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State and Local Tax Blog

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Taxes in New York (TiNY) is a blog by the Hodgson Russ LLP State and Local Tax Practice Group. The weekly reports are intended to go out within 24 hours of the Division of Tax Appeals’ (DTA) publication of new ALJ Determinations and Tribunal Decisions. In addition to the weekly reports TiNY may provide analysis of and commentary on other developments in the world of New York tax law.  

TiNY Report for March 28, 2019 (covering DTA cases issued March 21)

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This week we only have two ALJ determinations, and neither of them are on timeliness – maybe our luck has turned because it’s finally spring and we aren’t buried under 4 feet of snow anymore.  The facts aren’t a compelling read in either case, but there are a couple of moderately interesting procedural issues raised.

ALJ Determinations

Matter of Sushell Corporation; Judge: Gardiner; Division’s Rep: Robert Tompkins; Petitioners’ Rep: Richard M. Gabor; Article 9-A 

Petitioner filed a petition for…umm…give us a second…heck, we really aren’t sure.  Attached to the petition was a letter with an audit case identification number. The petition did not include a statutory notice, assessment identification number, or conciliation order. The Division sent the Petitioner a letter detailing the items missing from the petition, and gave Petitioner 30 days to correct the issue, but Petitioner didn’t. The Supervising ALJ Friedman then issued a notice of intent to dismiss the petition because it did not identify or include a statutory notice. The Petitioner responded to the notice by stating that it was an S corporation (and thus not really subject to an Article 9-A tax on its income) and that the adjustments to Petitioner’s income were made after an audit and created liabilities to Petitioner’s shareholders. Because Petitioner only included a letter and not a statutory notice and conceded that there was no tax assessment against it, but only its shareholders,  the Judge found that the DTA did not have subject matter jurisdiction and dismissed the petition.

Matter of Ahmad; Judge: Connolly; Division’s Rep: Christopher O’Brien; Petitioners’ Rep: pro se; Article 22

Petitioners filed a petition for redetermination of a deficiency or for a refund of personal income tax, after the Division audited and disallowed Petitioners’ claimed State earned income credit of $1,638, City earned income credit of $273, and Empire State child credit of $330.

On audit, the Division requested proof of self-employment business income and proof verifying the age, relationship, residency, and full time student status of the children. In response, Petitioners submitted a W-2 issued by New Saba Deli, a 1099-MISC issued by Lucky Seven Deli for $14,980, an unsigned letter on Lucky Seven letterhead stating that Mr. Ahmad had been employed there, birth certificates for their children, account statements from one school relating to one child, and documents for the other child showing that the child was a student at a different school.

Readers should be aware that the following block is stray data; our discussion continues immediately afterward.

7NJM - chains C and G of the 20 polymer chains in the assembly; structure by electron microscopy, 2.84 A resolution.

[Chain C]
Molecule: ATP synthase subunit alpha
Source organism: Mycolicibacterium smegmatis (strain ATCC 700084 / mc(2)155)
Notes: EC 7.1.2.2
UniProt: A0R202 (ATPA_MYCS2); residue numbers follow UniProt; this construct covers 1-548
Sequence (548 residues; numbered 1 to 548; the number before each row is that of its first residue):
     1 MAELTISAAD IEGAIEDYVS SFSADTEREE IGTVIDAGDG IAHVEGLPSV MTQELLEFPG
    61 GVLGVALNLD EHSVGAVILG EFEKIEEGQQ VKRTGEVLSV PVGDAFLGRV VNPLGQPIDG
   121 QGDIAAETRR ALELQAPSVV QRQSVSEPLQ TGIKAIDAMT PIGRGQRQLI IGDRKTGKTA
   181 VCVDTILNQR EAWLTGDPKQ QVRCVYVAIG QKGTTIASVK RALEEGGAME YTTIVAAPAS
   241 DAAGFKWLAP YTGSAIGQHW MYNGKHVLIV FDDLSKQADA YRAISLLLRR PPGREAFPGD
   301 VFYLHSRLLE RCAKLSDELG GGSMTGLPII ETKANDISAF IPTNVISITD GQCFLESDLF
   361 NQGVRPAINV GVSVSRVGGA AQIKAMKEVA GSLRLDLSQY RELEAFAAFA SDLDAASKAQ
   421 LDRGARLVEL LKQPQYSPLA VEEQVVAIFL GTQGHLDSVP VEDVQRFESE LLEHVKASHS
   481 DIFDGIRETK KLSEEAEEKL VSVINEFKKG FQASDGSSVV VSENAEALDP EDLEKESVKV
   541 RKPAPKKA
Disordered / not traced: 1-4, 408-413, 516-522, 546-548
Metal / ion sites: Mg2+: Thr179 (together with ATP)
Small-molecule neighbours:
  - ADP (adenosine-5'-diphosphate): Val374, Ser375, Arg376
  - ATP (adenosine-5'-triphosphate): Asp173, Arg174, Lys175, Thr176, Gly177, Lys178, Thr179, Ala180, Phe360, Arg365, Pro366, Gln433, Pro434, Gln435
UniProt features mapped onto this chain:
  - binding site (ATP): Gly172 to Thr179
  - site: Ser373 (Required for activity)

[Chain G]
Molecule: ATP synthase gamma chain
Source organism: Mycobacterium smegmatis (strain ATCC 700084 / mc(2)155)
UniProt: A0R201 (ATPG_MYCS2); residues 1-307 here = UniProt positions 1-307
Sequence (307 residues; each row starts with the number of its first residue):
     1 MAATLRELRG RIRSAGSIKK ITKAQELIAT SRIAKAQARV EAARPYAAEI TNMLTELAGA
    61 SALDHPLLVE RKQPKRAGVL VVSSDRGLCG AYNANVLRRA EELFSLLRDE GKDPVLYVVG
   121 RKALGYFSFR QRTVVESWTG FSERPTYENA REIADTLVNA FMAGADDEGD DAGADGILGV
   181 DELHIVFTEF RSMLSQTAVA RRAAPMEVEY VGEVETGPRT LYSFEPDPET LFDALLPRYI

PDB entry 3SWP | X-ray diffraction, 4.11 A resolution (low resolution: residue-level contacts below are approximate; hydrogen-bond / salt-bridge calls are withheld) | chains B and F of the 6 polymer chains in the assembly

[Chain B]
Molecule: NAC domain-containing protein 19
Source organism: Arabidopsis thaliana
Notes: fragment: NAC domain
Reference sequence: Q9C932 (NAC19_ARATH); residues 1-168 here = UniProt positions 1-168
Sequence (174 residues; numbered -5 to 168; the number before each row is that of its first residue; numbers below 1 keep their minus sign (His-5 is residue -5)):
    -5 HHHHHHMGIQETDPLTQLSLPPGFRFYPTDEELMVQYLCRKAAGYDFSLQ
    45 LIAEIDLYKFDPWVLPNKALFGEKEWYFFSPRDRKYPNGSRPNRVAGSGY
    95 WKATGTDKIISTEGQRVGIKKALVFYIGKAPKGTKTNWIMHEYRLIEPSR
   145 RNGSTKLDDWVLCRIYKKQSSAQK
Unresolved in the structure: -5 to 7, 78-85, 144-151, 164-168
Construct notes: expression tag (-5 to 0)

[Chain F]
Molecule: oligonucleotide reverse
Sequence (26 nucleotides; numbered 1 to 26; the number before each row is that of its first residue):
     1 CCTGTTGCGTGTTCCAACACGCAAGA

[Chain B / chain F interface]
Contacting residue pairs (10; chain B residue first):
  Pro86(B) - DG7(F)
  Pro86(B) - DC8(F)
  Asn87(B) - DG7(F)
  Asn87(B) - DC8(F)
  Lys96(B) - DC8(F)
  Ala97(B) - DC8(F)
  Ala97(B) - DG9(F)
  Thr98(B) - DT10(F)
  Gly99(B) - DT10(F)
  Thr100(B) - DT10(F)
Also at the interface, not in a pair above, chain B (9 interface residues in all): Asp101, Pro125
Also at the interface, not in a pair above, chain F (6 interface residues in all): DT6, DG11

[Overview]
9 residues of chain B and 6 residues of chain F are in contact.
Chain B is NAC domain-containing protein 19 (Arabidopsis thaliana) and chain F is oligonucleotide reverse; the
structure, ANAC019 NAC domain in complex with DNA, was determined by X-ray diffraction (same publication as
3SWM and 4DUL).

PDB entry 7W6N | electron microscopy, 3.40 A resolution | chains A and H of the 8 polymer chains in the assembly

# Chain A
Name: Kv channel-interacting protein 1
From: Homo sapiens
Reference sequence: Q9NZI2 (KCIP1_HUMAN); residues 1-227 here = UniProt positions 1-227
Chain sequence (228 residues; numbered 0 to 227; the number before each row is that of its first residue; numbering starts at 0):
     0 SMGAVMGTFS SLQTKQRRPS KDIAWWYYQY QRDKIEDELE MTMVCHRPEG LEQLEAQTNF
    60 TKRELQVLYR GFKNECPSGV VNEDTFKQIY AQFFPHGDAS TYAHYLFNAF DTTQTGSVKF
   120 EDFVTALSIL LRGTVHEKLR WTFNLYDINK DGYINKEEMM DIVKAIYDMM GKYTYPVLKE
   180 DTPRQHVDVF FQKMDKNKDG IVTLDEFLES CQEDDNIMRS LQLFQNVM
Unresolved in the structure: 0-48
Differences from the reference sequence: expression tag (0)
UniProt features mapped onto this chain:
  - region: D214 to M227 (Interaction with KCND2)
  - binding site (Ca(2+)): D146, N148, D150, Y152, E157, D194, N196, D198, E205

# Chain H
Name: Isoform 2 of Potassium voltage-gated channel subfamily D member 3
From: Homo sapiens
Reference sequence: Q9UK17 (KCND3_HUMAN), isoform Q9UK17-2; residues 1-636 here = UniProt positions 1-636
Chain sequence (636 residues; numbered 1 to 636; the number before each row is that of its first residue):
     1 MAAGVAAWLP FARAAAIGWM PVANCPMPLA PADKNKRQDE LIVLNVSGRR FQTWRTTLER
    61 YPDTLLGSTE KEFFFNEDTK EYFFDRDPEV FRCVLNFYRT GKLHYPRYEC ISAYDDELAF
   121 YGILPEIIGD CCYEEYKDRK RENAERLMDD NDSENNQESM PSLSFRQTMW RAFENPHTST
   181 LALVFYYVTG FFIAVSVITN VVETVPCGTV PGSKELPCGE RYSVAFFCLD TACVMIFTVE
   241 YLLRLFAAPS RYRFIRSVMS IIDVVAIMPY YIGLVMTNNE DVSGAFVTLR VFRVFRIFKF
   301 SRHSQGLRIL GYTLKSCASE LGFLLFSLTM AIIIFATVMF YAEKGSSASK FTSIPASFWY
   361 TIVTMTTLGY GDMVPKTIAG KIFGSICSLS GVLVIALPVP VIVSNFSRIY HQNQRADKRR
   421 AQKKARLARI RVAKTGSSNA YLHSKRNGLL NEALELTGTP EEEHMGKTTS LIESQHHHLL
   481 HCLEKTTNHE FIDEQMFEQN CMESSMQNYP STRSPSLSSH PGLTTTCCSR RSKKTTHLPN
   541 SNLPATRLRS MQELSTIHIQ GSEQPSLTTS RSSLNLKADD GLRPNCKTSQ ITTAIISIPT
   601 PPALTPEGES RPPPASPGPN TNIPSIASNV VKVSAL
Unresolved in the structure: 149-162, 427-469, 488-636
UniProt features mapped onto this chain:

The Division responded that the information provided by Petitioners was “incomplete/unverifiable” and disallowed the Empire State child credit and reduced both the State and City earned income credit to $83.10 and $13.85, respectively. The Division asserted that the business income claimed was disallowed because it could not verify the compensation on the 1099-MISC, and the letter provided by Lucky Seven Deli was unverifiable because it didn’t have the employer EIN, wasn’t signed, and did not include the title of the person who wrote it.

At the hearing, the Division introduced testimony of a Tax Technician 2 who was not the auditor on the case, but who had [slept in a Holiday Inn Express™ the night before the hearing] reviewed the audit file. He alleged that there was an inconsistency between the returns and the 1099-MISC, but, mysteriously, he would not specify the inconsistency since to do so might violate Tax Law secrecy rules. Even after it was it was pointed out (we assume by the Judge) to the Technician that Lucky Seven Deli’s returns appeared to be disclosable under Tax Law 697(e), he still refused to discuss the nature of the inconsistency.  He then stated that, with regard to the children, Petitioners’ proof was not sufficient because it did not establish that the children lived with Petitioners for six months during the year under audit.  The hearing was left open for Petitioners to submit additional proof with regard to the residency of the children, which they did, and the Division conceded that they were entitled to the Empire State child credit.

All that was left at issue was the amount of the earned income credit, and the Judge found that Petitioners met their burden of proof that they earned $14,980 for work performed at the Lucky Seven Deli.  Even with Mr. Ahmad’s limited English language skills, the Judge found his limited testimony to be credible and persuasive.  That testimony, when combined with the 1099-MISC and the Lucky Seven Deli letter, were found to be sufficient evidence to meet Petitioners’ burden of proof. The Judge seemed annoyed that Tax Technician 2 wouldn’t testify to the nature of the discrepancy when the Division could have sought an order to disclose the return, but didn’t. So the Judge granted the petition and directed the Division to refund the Petitioners earned income credit with interest.

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